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Publication Number: FHWA-HRT-05-063
Date: May 2007

Evaluation of LS-DYNA Concrete Material Model 159

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Chapter 5. Size Effect

Numerous articles in the literature, particularly those by Bazant, suggest that larger structures are softer than smaller structures.(9) This observation is schematically demonstrated in Figure 43. In general, a larger structure will be more brittle and have lower strength than a smaller, scaled-down structure. The larger structure will experience more damage than the smaller structure. The size effect is examined computationally by analyzing reinforced beams in four-point bending.

Figure 43.  Illustration. Schematic of the size effect, as suggested by Bazant and Planas. This  is a schematic plot of stress versus relative displacement for three size     structures.  The large structure is weakest and most brittle.  The small structure is strongest and most ductile. The medium structure has medium  strength and medium ductility.

Figure 43. Schematic of the size effect, as suggested by Bazant and Planas.(9)

The effect of size on computed response was analyzed for two geometrically similar beams: one at full scale and the other at ⅓-scale. The full-scale beam is 4,572 mm (180 inches) long, with a cross section 457.2 mm (18 inches) deep and 342.9 mm (13.5 inches) wide. Two #3 longitudinal rebars are modeled on the tension side using beam elements with nodes common to the concrete hex elements. The rebars are located 228.6 mm (9 inches) apart and 276.2 mm (10.9 inches) deep (from the compression face of the beam). The concrete and rebar dimensions are reduced correspondingly in the ⅓-scale beam.

The beams are loaded in four-point bending, using nodal velocities to apply the load. The nodal velocity is 3,810 mm/sec (150 inches/sec) in the full-scale beam and 1,270 mm/sec (50 inches/sec) in the ⅓-scale beam. These velocities are intended to be slow enough to produce quasi-static conditions in the beam (no wave propagation effects). Pinned supports are modeled using nodal constraints. No contact surfaces are modeled. The concrete material was modeled with rate effects properties turned off. The steel reinforcement is modeled with elastic material properties.

The mesh of the concrete beam is shown in Figure 44. The full-scale and ⅓-scale beams are geometrically similar and are meshed with the same number of elements. The elements differ in length by a factor of 3. Only one mesh is shown, because the full-scale and ⅓-scale mesh refinements are identical.

Figure 44.  Illustration. Refinement of the concrete beam mesh used in the size effect analyses. This illustration shows the mesh of both the full scale and one-third-scale beams in four point bending.  The beam mesh rests on two end supports, as indicated by solid triangles.  The beam is loaded in two points, just to the right and left of the horizontal center, as indicated by arrows.  Also shown is the cross section of the beam  that two horizontally oriented rebar near the compression face, as indicated by solid circles.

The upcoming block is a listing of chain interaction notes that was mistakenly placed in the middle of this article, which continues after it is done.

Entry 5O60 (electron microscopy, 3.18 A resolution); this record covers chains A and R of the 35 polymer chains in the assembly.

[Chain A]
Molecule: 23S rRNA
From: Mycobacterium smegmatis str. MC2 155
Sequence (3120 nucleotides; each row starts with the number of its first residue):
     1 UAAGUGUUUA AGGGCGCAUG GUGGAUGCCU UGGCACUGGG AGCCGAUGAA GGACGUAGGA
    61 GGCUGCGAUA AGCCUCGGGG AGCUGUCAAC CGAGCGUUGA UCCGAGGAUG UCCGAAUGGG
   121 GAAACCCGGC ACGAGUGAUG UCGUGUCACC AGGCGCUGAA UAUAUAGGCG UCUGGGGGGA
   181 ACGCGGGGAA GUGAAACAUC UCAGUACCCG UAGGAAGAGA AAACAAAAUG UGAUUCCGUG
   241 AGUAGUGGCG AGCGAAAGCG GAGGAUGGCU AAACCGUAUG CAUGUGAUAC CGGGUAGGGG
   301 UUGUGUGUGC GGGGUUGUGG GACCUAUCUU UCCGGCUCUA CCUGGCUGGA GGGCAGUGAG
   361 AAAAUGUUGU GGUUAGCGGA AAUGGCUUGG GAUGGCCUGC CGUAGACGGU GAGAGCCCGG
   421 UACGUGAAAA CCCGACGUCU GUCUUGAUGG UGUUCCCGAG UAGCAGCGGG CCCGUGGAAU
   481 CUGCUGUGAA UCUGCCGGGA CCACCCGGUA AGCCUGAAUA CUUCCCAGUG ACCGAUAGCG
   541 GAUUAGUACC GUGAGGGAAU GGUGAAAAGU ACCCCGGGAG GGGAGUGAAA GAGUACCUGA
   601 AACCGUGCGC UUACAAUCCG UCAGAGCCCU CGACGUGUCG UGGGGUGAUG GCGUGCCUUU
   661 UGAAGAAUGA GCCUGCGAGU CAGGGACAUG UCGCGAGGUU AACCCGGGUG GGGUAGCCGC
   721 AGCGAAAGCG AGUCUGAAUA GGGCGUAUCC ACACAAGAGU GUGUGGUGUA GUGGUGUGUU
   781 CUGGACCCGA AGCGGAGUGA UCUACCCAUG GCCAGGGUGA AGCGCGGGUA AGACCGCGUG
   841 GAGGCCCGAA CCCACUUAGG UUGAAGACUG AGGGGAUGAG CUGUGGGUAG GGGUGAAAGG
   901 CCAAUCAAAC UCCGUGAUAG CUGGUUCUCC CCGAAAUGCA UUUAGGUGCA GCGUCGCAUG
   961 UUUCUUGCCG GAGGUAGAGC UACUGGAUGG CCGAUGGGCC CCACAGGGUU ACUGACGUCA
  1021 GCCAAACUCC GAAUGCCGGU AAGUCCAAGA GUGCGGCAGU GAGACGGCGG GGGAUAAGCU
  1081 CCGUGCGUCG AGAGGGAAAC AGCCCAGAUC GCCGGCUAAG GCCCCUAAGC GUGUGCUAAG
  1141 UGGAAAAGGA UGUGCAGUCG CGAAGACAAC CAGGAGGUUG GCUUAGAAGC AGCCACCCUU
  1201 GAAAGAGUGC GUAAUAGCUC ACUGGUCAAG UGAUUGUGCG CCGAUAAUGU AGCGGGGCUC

Figure 44. Refinement of the concrete beam mesh used in the size effect analyses.

Damage fringes and stress versus relative displacement curves, calculated with regulation of the softening formulation, are shown in Figures 45 and 46. The larger beam experiences substantially more damage, and softens with more brittleness, than the smaller beam. This result is consistent with the size effect. The nominal stress is the vertical reaction force divided by the beam cross-sectional area. The relative deflection is the midpoint beam deflection (u) divided by the beam depth (D).

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Figure 45. The damage simulated in the full-scale beam is more severe than that simulated in the ⅓-scale beam, which is consistent with the size effect.

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psi = 145.05 MPa

Figure 46. The stress-deflection behavior of the full-scale beam is softer than that of the ⅓-scale beam, which is consistent with the size effect.

It is interesting that the size effect is calculated when the softening response is regulated, but not when it is unregulated. Without regulation, the full and ⅓-scale beams exhibit the same amount of damage, as shown in Figure 47. In addition, the stress versus relative deflection behaviors are nearly the same. This similarity is because the strain distributions in the full and ⅓-scale beams are identical in the elastic regime and quite similar in the damage regime. The unregulated softening formulation keeps the softening stress versus strain consistent, regardless of size. Hence, damage is nearly equivalent because strain is nearly equivalent. But equivalent damage is not consistent with the size effect.

On the other hand, the regulated softening formulation keeps the softening stress versus displacement (crack opening) consistent. Displacements in the full-scale beam are 3 times as large as those in the ⅓-scale beam. Hence, damage is more pronounced in the full-scale beam (as shown in Figure 48).

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Figure 47. Without regulation of the softening formulation, the damage simulated in the full-scale and ⅓-scale beams is nearly the same, which is inconsistent with the size effect.

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psi = 145.05 MPa

Figure 48. Without regulation of the softening formulation, the stress versus relative deflection curves of the full and ⅓-scale beams are nearly identical, which is inconsistent with the size effect.

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